John S. Collier, Bonnie B. Collier, eds. Yours for the Union: The Civil War Letters of John W. Chase, First Massachusetts Light Artillery. 29. New York: Fordham University Press, 2004. xxii + 456 pp. $55.00 (cloth), ISBN 978-0-8232-2303-9.
Reviewed by Matthew Hauck (Department of History, California State University, Northridge)
Published on H-CivWar (November, 2005)
Since the Ken Burns documentary series on the American Civil War appeared in the early 1990s, publishing the letters and memoirs of Civil War soldiers has become a virtual cottage industry. Sadly, as with studies of Civil War artillery, the letters and memoirs of Civil War artillerists are few. This might be due to the technical nature of this arm of service, or to the seeming lack of glory attached to it. Whatever the reason, Yours for the Union attempts to help fill that gap.
John Webster Chase was born in 1825 in Roxbury, Massachusetts, the tenth of eleven children. Although he had spent most of his life in his family's hometown of Stratham, New Hampshire, at the outbreak of war the 36-year-old widowed carpenter and father of four was living back in Roxbury with the family of his older brother, Samuel. John W. Chase enlisted as private for three years in the First Massachusetts Light Artillery in August 1861. Within two months, he was promoted to Corporal (chief of caisson). In June 1863, he was promoted to Sergeant, and to First Sergeant three months later. When the First Massachusetts Light Artillery was mustered out, Chase transferred to the Fifth Maine Battery in October 1864, having reenlisted about ten months earlier. Sergeant Chase served his final assignment with the Ninth Massachusetts Battery from 28 March to 26 April 1865, when he mustered out near Petersburg,Virginia.
During his service, Chase wrote frequent letters to Samuel, opening most of his letters with "Dear Brother" and ending them "Yours for the Union." Of these, 172 survive, having been passed down through various family members (John S. Collier is Chase's great-great grandson). The letters are arranged in chapters that correspond to the different locales of Chase's service, beginning with Alexandria, Virginia and ending with Petersburg, Virginia. Chase served in most of the major campaigns of the Army of the Potomac.
The letters are not eloquent; however, they vividly convey the concerns of a soldier who is trying to survive, provide for his children, and relate his experiences. One written in November 1861, for example, suggests the importance of tobacco in whiling away the long hours in camp: "I have got it alright and am much oblidged to you and all the rest that helped to make it up for tobacco was getting awful short around camp and I have not had a decent smoke untill last night for a fortnight but today they are paying off and the boys are happy as clams at high water and I expect some of them are happier now than they will be after there money is gone for there is plenty of sharper of all kinds here to take they can get hold of." A constant concern was when soldiers would receive their pay, which was irregularly at best. In the same letter, Collier reported to his family, "I have just been in and got my pay $26,31 cts and I have sent $20,00 of it to you which I want you to send up to Stratham to Langdon. I have it sent by Major Mason the Paymaster that paid us off. He will take 2,00 from this battery and as much more from Follets and I suppose it will be very welcome to a good many familys at any rate. I think it will be by mine at any rate" (pp. 9-10).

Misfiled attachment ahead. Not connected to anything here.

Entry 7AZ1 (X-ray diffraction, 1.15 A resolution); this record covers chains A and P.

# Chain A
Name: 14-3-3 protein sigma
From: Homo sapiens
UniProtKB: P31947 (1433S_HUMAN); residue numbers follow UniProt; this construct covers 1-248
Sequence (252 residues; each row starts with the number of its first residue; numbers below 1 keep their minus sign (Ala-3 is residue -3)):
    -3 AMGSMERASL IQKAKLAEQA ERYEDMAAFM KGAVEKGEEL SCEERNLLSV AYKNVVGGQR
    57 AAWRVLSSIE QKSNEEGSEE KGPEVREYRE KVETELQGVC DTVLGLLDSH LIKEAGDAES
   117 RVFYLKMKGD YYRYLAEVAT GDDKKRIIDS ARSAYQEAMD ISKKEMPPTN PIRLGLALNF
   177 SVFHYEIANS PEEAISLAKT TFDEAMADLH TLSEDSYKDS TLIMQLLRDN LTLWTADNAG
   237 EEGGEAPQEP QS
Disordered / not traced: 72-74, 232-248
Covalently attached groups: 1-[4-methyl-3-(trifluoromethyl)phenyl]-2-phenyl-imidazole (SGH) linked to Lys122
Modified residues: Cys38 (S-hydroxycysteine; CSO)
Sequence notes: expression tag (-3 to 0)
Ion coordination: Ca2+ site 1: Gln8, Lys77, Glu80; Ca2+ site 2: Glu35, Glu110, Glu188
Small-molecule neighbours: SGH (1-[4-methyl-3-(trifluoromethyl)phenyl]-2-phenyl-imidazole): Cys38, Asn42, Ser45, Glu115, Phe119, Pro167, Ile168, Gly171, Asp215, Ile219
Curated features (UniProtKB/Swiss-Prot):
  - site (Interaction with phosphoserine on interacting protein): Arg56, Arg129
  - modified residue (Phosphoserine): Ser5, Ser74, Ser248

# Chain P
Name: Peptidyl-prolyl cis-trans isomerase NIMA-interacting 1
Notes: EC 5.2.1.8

The letters also help dispel the belief that all Union soldiers were abolitionists; John W. Chase was not. Rather, he was a loyal Unionist and McClellan man. Chase's loyalty to "Little Mac" becomes evident after the general was relieved of command. As he wrote in a letter after the battle of Fredericksburg, "I don't know who to blame or don't care but one thing I do know is General Franklin was not and he is my man next to little Mac. You never would caught George that way" (p.184).
Peppered throughout the book are photos and copies of documents relating to the letters and Chase's service. An appendix includes the letters of Chase's nephew, Asher Chase, who served in both the Seventh Massachusetts Light Artillery and the Nineteenth Army Corps. Also included in this appendix is a letter from Asher Chase's company commander relating to his illness, which his widow used in her petition for a pension. Other end materials include biographies of family members and friends, as well as information on Civil War artillery.
If there is a flaw is work, it is in the fact that the editors include only an introductory paragraph at the beginning of each chapter. A longer overview of the events discussed within the chapter would have been useful. Nevertheless, this work is an excellent source for anyone interested in or researching Civil War artillery.
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Matthew Hauck. Review of Collier, John S.; Collier, Bonnie B., eds., Yours for the Union: The Civil War Letters of John W. Chase, First Massachusetts Light Artillery.
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